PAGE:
Enacting Dismal Science

Part of the series Perspectives from Social Economics pp 1-27


After the Turn: How the Performativity of Economics Matters

  • Ivan BoldyrevAffiliated withHigher School of EconomicsWitten Institute for Institutional Change, University of Witten/Herdecke
  • , Ekaterina SvetlovaAffiliated withSchool of Management, University of Leicester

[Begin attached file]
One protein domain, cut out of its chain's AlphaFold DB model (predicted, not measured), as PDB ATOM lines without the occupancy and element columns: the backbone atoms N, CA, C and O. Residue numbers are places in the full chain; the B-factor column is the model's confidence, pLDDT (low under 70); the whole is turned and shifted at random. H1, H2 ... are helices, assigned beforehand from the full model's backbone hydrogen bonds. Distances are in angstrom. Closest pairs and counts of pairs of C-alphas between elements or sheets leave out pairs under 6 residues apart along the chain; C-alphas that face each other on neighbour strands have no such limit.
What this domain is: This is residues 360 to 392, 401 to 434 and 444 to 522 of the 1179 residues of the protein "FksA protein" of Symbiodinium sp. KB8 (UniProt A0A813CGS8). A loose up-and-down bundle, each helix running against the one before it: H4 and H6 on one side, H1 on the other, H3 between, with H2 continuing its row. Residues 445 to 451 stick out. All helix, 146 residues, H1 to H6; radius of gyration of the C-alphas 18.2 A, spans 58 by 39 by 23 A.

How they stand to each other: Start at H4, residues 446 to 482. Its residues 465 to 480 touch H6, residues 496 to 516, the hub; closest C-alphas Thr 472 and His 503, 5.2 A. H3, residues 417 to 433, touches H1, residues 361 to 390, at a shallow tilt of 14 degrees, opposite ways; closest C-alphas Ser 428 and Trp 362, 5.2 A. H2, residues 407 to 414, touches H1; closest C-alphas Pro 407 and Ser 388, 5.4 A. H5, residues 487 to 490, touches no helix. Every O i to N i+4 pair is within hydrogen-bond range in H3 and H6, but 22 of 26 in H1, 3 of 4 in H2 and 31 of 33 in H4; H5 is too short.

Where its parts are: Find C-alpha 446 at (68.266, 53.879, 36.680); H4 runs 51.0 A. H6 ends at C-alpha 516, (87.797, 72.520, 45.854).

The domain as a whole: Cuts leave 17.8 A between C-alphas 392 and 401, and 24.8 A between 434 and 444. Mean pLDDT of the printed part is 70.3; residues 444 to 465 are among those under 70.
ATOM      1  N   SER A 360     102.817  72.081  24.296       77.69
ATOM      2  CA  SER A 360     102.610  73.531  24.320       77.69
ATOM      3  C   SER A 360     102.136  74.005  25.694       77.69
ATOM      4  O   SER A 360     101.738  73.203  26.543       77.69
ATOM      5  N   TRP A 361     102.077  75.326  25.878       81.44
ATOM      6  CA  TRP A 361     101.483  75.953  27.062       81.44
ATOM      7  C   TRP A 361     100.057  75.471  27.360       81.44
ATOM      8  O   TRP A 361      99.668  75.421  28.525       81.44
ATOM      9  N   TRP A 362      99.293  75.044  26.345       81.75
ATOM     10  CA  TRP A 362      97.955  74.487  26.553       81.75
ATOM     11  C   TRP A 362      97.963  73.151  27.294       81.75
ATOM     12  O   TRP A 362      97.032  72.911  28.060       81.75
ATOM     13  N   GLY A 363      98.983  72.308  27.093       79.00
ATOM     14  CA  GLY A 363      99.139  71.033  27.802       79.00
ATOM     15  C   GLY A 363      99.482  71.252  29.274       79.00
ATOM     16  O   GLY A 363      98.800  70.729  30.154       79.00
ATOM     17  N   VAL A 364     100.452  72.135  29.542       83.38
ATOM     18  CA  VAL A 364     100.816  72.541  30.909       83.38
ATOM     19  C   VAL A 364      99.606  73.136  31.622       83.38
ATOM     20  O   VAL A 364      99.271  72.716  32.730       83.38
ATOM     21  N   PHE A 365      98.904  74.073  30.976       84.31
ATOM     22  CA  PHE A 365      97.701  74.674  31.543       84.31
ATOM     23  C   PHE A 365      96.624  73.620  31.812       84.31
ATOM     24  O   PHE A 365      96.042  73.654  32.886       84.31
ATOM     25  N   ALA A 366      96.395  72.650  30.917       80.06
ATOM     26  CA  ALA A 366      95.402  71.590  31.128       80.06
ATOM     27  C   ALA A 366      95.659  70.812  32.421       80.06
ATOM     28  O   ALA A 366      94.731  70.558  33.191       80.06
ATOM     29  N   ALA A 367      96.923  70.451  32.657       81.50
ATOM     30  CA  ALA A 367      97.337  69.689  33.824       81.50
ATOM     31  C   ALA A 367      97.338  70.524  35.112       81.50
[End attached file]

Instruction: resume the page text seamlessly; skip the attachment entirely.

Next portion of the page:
We bet notable macroeconomists, Alan Blinder and Charles Wyplosz, never heard of the ‘performativity of economics’ when they stated that ‘the main purpose of central bank talk is to help markets “think like the central bank”’ (2004, 7). It is, however, striking, that so many different aspects of what is commonly called ‘performativity’ are entangled in discussing central bank communication—a theme which is currently at the heart of macroeconomic debates. All our intuitive notions—to be explained below—are here: the context of economic governance, the inherent sociality of language, the role of explicitness, the importance of signification, and the enactment of ideas and theories. For successful performance of a central bank, successful communication is crucial. To govern, one has to use the resources of language, to create a community of those who comprehend one’s message, to make explicit one’s commitments, and, finally, in and through communication, to enact the very economic theory stating that central bank communication is essential for channeling economic agents’ expectations and eventually for the proper functioning of this institution.